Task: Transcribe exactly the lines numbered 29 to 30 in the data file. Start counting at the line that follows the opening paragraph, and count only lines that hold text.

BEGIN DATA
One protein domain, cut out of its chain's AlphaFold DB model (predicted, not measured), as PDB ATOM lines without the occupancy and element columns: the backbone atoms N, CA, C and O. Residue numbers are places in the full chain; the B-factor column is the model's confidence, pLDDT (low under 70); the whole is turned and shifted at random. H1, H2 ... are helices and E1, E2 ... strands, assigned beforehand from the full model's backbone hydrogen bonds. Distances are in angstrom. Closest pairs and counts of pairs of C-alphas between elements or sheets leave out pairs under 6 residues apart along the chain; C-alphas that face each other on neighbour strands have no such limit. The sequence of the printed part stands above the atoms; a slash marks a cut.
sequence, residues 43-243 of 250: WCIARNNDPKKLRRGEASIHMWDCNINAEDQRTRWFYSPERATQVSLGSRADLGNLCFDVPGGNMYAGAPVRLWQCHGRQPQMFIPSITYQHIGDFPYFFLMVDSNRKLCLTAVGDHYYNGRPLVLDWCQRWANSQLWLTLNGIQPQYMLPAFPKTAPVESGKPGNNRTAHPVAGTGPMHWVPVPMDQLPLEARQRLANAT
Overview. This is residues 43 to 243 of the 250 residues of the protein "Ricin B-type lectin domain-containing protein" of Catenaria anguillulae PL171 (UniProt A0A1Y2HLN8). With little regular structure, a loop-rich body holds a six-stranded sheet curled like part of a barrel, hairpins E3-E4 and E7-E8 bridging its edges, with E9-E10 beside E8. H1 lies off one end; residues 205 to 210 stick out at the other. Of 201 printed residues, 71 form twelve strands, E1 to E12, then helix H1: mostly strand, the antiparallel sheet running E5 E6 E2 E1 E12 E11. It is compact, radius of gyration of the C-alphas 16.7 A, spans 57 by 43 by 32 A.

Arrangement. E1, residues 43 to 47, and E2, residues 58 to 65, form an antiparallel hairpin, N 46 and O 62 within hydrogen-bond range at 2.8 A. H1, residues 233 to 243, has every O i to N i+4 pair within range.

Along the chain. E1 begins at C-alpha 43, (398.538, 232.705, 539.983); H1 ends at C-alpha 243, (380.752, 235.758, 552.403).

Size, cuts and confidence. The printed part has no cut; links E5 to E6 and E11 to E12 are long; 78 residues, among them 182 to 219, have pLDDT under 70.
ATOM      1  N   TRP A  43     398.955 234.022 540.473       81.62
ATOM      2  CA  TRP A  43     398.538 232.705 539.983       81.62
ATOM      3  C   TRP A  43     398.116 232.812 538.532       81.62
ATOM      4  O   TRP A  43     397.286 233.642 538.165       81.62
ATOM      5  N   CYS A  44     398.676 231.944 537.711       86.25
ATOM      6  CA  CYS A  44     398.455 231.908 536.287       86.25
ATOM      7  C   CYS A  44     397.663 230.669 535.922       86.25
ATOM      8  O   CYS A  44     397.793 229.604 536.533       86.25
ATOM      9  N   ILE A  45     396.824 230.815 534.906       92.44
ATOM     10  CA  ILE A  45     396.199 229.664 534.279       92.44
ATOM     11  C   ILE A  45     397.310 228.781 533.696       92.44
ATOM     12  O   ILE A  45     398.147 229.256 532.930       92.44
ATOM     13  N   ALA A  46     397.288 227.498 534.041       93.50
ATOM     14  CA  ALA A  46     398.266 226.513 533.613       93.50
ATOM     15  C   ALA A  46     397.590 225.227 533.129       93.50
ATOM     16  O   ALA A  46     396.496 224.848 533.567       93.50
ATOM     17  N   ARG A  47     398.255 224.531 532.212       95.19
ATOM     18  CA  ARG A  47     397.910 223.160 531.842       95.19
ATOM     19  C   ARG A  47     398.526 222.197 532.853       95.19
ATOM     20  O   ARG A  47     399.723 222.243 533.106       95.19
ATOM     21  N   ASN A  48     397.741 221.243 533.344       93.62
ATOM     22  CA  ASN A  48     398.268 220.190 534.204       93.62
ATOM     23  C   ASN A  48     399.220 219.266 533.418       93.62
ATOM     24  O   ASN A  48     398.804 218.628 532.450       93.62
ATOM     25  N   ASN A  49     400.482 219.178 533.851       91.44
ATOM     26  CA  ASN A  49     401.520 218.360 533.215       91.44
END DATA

ATOM     24  O   ASN A  48     398.804 218.628 532.450       93.62
ATOM     25  N   ASN A  49     400.482 219.178 533.851       91.44